It’s a truism, we are each the hero or our story. When you’re in a marketing role — and I’ve said this multiple times in previous posts — it boils down to no one cares about you (you being a seller of something).
Folks might become fans, and even evangelists, for you over time, but the first step to that relationship is providing a product or service that makes their lives better (and then continuing to make their lives better).
As I used to tell Webinar sponsors all the time: No one cares about you. Talk about the issues, because no one cares about your product.
As marketers, we need to put the customer at the center. Your product or service supports the customer on their journey. They don’t give a damn about your journey.
Too much marketing is still focused on “meeeeeeee.” Until you focus on “them,” you’ll be stuck in neutral (or even reverse).
Storybrand, book as well as company, is what made a lot of this gel for me. Not gonna lie, still digesting the Storybrand framework and how it works with content marketing; mostly because I don’t feel like I’m a very good storyteller yet (currently reading Storyworthy to help with that).
Writing and storytelling . . . not the same thing.
I can communicate information via the written word equals I can think of myself as a good writer (most days).
Including story elements is . . . harder. Storybrand presents a framework for placing the customer at the center of your marketing:
- A character
- has a problem
- And meets a guide
- Who gives them a plan
- And calls them to action
- That helps them avoid failure
- And ends in success.
Storybrand’s Ideas Aren’t New (and That’s OK!)
When I first read Storybrand, I was beating myself up — why don’t I do this very well, I wailed to the heavens?!?! (OK, I really just silently pondered, but that’s not as catchy.)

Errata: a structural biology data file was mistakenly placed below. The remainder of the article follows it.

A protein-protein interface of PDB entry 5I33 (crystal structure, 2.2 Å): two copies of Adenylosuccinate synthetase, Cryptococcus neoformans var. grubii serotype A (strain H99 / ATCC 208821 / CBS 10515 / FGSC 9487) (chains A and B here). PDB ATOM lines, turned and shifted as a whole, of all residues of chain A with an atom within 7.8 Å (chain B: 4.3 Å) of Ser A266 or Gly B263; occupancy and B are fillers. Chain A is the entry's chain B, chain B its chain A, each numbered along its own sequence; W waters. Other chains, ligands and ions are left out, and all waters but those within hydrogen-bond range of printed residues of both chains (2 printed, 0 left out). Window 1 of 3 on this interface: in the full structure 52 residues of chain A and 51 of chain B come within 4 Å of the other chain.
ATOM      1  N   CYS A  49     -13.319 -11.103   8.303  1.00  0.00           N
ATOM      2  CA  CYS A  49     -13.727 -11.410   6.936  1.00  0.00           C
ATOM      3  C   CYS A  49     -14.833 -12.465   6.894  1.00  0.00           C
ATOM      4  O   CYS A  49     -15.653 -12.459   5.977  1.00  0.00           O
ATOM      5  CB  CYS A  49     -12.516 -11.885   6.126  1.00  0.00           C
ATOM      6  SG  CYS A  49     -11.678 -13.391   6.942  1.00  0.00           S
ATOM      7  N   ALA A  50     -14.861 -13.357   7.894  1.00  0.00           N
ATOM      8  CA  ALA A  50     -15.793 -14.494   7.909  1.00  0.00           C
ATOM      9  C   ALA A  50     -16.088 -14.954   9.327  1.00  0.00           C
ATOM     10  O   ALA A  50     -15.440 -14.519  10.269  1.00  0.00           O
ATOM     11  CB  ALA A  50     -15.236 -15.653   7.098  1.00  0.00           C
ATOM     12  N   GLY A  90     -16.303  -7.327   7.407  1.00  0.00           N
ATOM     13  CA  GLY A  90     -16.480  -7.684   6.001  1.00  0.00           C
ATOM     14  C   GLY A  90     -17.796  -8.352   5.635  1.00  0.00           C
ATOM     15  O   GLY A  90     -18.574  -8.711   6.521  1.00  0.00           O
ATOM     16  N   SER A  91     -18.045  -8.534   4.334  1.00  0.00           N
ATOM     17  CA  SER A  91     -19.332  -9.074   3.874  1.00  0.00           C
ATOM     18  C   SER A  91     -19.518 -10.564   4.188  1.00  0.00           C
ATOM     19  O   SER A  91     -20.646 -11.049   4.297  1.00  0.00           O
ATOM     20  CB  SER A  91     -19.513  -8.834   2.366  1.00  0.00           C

Then I realized: hey, I’ve been doing this for years! It’s also the reason I was initially so strongly attracted to the philosophy of inbound/content marketing. I also realized that the Storybrand framework is built on top of inbound marketing principles.
No one cares about you. Seriously, repeat this until it’s ingrained in your head — especially any IT/software folks reading this. No one gives a shit about your speeds and feeds (oh, man, that’s how the scanner companies would market their latest and greatest scanners; basically, we can ingest paper and scan the content fasterFasterFASTER than the next guy).
Since that’s stuck in my head from my days at AIIM and my many conversations with capture guys, here’s how the me/them split works in real life.
Most of the scanner guys would focus on the details of their product — connectivity, reliability of the mechanism, speed of scanning and recognition, etc.
Honestly, the technology to do that is absolutely incredibly difficult to do. But they all did the same thing. Some slightly faster. Some slightly more dependable. But, they were (and are) much of a muchness.
Over time, the smarter folks marketing this equipment stopped talking speeds and feeds and starting talking customer results — save office space by digitizing records and getting rid of filing cabinets, the ability to service customers by finding their documents in seconds rather than minutes or hours or days, and decreased cost of storage. All of these are still benefits of digitizing documents.